Rivals fume as FTC clears Google of fiddling search results

Federal Trade Commission finds no evidence that Google unfairly manipulated search results

Stewart Mitchell
4 Jan 2013

Rivals have reacted with dismay to the US Federal Trade Commission's ruling that Google didn't manipulated search results to hurt competition.

The search giant had been facing censure over claims that it downgraded rival company results in search listings, but a 20-month-long probe into the market found no evidence that Google had hurt competition via search, although the company agreed to change some of its business practices to allay antitrust fears.

"Regarding the specific allegations that the company biased its search results to hurt competition, the evidence collected to date did not justify legal action by the commission," said Beth Wilkinson, outside counsel to the FTC.

"Undoubtedly, Google took aggressive actions to gain advantage over rival search providers. However, the FTC’s mission is to protect competition, and not individual competitors. The evidence did not demonstrate that Google’s actions in this area stifled competition in violation of US law."

Google’s ability to get away with these practices has often depended on its ability to confuse, obfuscate, and intimidate

The decision was met with derision by rivals, who had claimed that Google harmed their businesses by manipulating search results to promote the company's own products.

Microsoft said the commission had ignored evidence that it believed showed the search giant promoted its own interests. "Google has long said that it merely aims to offer customers the most relevant answer to their query, and the FTC accepted that view," the company complained.

"Yet we know that Google routinely and systematically heavily promotes its own services in search results. Is Google+ really more relevant than Facebook? Are Google’s travel results better than those offered by Expedia, Kayak and others? We also know that Google ranks shopping results (the most important category commercially) in part on the basis of how much advertisers pay to Google for placement."

Search confusion

Another search company – UK-based Foundem, the first to raise the issue with regulators – also called the ruling a missed opportunity, suggesting the FTC investigators had failed to understand the scale and technicalities of the issue.

"We are concerned that the FTC’s reluctance to litigate against these abusive practices may stem more from misconceptions about the mechanics and financial incentives underlying the abuse than from the constraints of US antitrust law," founder Shivaun Raff wrote in a letter to the US officials.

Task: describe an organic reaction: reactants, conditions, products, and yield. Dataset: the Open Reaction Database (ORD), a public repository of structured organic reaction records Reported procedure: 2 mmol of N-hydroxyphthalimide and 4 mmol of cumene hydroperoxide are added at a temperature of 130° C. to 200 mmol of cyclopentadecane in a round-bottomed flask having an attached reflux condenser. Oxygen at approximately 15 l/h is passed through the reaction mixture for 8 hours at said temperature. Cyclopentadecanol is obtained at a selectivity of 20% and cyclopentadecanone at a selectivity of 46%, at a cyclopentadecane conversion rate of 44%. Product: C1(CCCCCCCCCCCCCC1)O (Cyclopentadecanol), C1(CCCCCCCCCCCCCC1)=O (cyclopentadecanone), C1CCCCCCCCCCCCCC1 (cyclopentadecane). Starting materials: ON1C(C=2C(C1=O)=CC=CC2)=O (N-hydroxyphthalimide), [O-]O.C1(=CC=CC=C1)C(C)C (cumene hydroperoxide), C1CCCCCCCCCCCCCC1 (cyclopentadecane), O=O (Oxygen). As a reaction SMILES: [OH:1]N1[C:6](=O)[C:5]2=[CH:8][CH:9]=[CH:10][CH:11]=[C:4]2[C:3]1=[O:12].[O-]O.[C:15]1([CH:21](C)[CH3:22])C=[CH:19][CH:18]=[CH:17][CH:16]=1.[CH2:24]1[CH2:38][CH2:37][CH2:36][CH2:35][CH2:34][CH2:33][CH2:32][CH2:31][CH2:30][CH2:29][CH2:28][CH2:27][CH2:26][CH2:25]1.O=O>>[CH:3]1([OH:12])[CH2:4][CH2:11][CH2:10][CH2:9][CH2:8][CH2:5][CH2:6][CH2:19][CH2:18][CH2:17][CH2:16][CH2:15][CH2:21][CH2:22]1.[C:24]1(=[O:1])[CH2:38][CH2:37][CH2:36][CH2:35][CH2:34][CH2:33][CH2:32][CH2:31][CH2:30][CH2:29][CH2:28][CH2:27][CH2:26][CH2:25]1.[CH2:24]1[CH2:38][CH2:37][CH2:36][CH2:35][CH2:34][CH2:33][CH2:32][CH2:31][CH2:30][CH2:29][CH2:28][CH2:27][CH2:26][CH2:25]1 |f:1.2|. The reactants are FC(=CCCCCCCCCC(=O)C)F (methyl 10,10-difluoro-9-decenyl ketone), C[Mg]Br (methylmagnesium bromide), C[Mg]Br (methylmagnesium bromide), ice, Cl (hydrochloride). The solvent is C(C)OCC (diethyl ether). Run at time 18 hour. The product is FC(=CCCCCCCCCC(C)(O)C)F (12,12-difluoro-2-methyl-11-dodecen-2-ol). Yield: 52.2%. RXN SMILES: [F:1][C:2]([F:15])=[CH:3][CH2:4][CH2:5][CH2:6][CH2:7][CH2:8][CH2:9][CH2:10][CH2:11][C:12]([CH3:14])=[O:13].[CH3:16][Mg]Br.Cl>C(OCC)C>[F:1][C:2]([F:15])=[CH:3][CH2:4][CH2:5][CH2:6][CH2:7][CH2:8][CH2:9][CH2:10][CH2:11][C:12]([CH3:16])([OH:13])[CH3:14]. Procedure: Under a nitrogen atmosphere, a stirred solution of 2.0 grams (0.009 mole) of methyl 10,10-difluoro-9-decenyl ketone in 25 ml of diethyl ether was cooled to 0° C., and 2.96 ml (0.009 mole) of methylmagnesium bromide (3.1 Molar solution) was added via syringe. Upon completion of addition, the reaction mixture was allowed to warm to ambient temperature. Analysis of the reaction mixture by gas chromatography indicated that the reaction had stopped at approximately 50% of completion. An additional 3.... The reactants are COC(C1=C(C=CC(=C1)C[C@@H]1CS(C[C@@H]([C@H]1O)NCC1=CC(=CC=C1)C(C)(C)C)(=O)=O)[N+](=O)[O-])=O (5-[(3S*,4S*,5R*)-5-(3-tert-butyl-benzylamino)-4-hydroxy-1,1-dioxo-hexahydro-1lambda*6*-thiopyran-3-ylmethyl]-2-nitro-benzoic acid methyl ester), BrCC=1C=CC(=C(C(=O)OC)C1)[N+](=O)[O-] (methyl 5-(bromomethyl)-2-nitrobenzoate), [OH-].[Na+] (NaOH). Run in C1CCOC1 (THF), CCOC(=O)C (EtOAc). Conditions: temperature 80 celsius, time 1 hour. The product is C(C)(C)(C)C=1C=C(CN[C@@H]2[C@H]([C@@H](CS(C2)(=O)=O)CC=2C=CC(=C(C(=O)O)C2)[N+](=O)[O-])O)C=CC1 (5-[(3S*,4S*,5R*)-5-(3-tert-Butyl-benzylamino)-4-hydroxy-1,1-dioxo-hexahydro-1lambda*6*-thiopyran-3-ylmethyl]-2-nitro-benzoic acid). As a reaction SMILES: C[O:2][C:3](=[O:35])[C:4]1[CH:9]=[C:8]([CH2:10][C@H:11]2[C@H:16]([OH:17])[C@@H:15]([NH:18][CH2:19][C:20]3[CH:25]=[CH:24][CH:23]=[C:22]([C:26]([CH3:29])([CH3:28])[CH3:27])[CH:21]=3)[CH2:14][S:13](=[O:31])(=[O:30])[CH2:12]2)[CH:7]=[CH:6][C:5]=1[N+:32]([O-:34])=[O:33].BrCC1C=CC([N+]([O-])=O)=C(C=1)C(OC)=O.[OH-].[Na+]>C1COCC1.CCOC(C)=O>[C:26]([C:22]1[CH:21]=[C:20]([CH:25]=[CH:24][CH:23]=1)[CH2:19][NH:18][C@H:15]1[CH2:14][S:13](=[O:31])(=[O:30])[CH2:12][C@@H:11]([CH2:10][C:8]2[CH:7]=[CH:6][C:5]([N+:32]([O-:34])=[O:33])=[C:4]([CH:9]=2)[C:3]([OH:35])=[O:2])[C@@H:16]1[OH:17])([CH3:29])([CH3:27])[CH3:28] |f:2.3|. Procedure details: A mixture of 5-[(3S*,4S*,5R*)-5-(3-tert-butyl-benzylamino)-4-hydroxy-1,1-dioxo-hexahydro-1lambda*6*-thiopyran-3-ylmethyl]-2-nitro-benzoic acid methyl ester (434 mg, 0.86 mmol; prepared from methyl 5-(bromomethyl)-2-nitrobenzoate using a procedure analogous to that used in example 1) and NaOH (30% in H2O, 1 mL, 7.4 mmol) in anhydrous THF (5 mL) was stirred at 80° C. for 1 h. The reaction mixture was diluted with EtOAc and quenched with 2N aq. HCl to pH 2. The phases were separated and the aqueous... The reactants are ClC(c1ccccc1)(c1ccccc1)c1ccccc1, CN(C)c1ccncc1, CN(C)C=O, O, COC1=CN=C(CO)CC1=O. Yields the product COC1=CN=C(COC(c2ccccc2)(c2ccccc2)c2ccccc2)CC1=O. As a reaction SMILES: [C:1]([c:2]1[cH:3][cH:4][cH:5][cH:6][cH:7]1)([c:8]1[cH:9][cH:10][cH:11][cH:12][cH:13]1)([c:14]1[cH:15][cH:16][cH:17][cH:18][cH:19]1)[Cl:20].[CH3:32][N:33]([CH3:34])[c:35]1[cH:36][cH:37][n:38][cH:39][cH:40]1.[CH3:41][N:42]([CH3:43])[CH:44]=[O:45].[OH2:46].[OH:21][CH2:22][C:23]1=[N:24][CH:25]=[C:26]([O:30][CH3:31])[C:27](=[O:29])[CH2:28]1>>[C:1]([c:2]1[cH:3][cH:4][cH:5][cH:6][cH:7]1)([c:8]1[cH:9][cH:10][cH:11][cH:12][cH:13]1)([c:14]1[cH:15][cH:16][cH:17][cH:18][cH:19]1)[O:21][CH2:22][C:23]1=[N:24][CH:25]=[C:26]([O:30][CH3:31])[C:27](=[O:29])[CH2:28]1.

"In the familiar bricks-and-mortar world, Google’s anticompetitive behaviour would have been obvious to all. But, in the unfamiliar and seemingly impenetrable world of internet search, Google’s ability to get away with these practices has often depended on its ability to confuse, obfuscate, and intimidate."

Google welcomed the decision and claimed: "The conclusion is clear: Google’s services are good for users and good for competition."

Sanctions agreed

While the search neutrality claims were dismissed by the FTC, Google has agreed to change several working practices that officials suggest contorted competition, including action over patents and the way companies that advertise with Google can access their data.

“Google will meet its prior commitments to allow competitors access – on fair, reasonable, and non-discriminatory terms – to patents on critical standardised technologies needed to make popular devices such as smartphones, laptop and tablet computers, and gaming consoles," the FTC said.

Google also agreed not to seek sales bans of rival products amid patent disputes.

In a separate letter of commitment, "Google has agreed to give online advertisers more flexibility to simultaneously manage ad campaigns on Google’s AdWords platform and on rival ad platforms," the FTC said.

The FTC also said it had obtained a commitment from Google to "refrain from misappropriating online content from vertical websites that focus on specific categories such as shopping or travel for use in its own vertical offerings".

Although Google sees the ruling as a vindication, it still faces questions from EU regulators, who may yet take a harder line than their US counterparts.

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